WE USE A COMPETENCY-BASED TRAINING PROCESS FOR COMMUNITY LEADERS
1. Training by itself does not produce leaders. God directs and superintends the development of leaders through life experiences. Training is only a means. Training is usually associated with the technological side of education in which the content, skill, and attitude development is focused on an application in a specific context. In this sense, training produces skills that are repeatable in a given situation. Education is broader and prepares the person as a whole for unpredictable situations. Christian leaders are formed by God through a variety of experiences including various modes of education: formal, nonformal and informal.
While training alone does not produce a leader, it can enhance growth in a number of important directions of learning. This is called the value-added definition of quality. To the extent that the training adds value to the learner in terms of desired knowledge, desired characteristics, and desired skills, it can be described as offering transforming quality.
2. The biblical view of humankind and its maturation provides principles for training. Creational Developmentalism, a theory of learning that draws on the social sciences, affirms this biblical view of humanity. The Bible speaks of the nature of persons as created in the image of God and therefore with tremendous potential for good. While humankind has fallen and is therefore utterly bankrupt spiritually, God’s story of redemption addresses the sinful nature with hope, since through Christ and the Cross God has set down a process of transforming people. This process is an incremental journey from birth until persons enter the presence of Christ (1 Cor. 13). Christian spiritual formation occurs across a series of phases where God uses all of life’s processes to develop Christlikeness.
Development Theory supports the importance of personhood, human responsibility in development, and interactive nature of growth. Developmentalists see growth in stages, look for evidences that accompany transformations from stage to stage, and understand the process as being lifelong with milestones representing fundamental change. Committed to wholism, developmentalists see all aspects of life influencing and interacting with each other.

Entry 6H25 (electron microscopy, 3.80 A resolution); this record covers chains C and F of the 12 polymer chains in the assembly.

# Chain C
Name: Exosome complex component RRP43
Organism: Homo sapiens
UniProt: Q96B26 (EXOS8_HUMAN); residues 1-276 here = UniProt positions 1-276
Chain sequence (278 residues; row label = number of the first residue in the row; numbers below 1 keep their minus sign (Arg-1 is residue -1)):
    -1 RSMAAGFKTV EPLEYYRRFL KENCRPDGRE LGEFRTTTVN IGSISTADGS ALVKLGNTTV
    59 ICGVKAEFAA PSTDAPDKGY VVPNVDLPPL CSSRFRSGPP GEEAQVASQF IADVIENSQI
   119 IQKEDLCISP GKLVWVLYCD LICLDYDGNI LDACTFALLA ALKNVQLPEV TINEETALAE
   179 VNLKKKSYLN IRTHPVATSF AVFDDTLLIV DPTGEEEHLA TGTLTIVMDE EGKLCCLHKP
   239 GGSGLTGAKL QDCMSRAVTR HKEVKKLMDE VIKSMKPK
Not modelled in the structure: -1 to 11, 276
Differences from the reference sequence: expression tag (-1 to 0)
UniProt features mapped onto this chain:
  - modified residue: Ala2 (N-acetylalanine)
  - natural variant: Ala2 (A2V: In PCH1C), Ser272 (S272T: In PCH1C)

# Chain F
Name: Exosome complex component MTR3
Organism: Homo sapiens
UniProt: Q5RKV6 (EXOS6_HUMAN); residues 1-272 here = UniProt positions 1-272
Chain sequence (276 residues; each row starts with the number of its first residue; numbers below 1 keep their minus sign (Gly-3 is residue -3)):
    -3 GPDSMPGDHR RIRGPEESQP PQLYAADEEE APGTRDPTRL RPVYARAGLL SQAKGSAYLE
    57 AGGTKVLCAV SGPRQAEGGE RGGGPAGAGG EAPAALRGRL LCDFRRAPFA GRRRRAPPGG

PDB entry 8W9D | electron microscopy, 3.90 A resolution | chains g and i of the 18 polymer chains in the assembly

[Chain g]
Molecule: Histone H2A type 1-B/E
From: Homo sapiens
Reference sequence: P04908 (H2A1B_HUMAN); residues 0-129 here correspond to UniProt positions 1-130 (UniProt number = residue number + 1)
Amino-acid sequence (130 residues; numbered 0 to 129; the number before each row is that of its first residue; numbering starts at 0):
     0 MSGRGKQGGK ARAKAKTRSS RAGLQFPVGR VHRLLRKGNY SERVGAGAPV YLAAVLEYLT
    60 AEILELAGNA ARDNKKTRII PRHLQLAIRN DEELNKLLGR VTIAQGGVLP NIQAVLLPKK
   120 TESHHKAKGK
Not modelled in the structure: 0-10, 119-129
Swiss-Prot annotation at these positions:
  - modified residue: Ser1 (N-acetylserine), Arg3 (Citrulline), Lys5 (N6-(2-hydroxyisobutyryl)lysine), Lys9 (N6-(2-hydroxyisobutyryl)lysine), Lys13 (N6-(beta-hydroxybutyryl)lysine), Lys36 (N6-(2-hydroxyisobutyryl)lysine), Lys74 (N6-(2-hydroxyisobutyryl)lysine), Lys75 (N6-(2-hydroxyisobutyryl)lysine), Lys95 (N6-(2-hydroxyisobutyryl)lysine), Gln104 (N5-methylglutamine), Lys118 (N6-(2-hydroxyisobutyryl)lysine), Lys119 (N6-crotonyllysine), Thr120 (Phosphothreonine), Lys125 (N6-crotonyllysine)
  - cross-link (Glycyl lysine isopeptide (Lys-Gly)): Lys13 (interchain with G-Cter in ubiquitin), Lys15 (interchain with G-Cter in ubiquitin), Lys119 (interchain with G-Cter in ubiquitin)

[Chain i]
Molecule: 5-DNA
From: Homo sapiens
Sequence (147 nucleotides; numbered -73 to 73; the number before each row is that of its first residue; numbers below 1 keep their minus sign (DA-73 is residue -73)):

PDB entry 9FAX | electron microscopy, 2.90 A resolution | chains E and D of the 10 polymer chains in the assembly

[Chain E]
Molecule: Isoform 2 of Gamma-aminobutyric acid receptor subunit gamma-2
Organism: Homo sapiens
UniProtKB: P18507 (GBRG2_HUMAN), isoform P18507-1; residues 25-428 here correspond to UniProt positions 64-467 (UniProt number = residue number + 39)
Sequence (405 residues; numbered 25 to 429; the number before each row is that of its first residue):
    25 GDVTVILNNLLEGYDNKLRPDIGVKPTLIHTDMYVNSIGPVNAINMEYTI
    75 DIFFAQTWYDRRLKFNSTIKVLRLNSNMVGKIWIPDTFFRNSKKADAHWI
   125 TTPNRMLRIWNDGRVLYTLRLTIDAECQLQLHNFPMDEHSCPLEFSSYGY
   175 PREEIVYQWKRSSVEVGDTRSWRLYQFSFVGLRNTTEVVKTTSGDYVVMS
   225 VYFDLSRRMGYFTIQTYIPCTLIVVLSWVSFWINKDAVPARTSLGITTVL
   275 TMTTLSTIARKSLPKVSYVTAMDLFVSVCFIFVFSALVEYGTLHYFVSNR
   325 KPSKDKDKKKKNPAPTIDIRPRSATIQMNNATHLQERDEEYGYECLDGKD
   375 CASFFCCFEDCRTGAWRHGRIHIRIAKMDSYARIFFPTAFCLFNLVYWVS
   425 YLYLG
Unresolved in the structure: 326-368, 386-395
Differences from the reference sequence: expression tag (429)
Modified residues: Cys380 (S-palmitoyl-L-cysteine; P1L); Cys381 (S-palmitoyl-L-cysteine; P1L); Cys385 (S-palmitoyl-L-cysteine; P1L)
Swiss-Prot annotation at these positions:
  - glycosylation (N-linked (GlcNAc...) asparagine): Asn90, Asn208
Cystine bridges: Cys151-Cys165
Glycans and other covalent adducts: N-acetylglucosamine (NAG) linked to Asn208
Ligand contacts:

3. Learning principles apply universally and interculturally to the formation of community leaders. Developmentalists hold that persons in all cultures progress in their development in a similar manner. The experiences of learning may vary widely as will the specific curricular design, but the principle of transformation remains constant. Developmentalists have a particular view of human learning. They see learning as a matter of growing. On the other hand, the acquisitional view of learning sees learning as a matter of grasping and gaining. The assumption in the developmental view is that learning depends upon experience. The acquisitional view of learning, the apparent dominant paradigm in evangelical churches, depends on teaching.
4. Norms defining Christian leadership are found in Scripture. Biblical standards for leaders give content and weight to the leadership profile and become the basis for the evaluative criteria. To be a Christian leader means displaying the qualities specified in the Scripture; it does not mean that leadership styles are expressed in a similar way in every setting or culture.
5. Christian leadership training is primarily focused toward those persons who view themselves as responsible for their lives. Therefore the assumptions of adult education are utilized in training. These assumptions are that as individuals mature:
- Their self-concept moves from one being a dependent personality toward being a self-directed human being
- They accumulate a growing reservoir of experiences that becomes an increasingly rich resource for learning
- Their readiness to learn becomes oriented increasingly to the developmental tasks of their social roles
- Their time perspective changes from one of postponed application of knowledge to immediacy of application, and accordingly, their orientation toward learning shifts from one of subject-centeredness to one of performance-centeredness.
From With an Eye on the Future: Development and Mission in the 21st Century, Duane Elmer & Lois McKinney, Editors (Monrovia, California: Mission Advance Research Centre, 1996), pp. 141-152.
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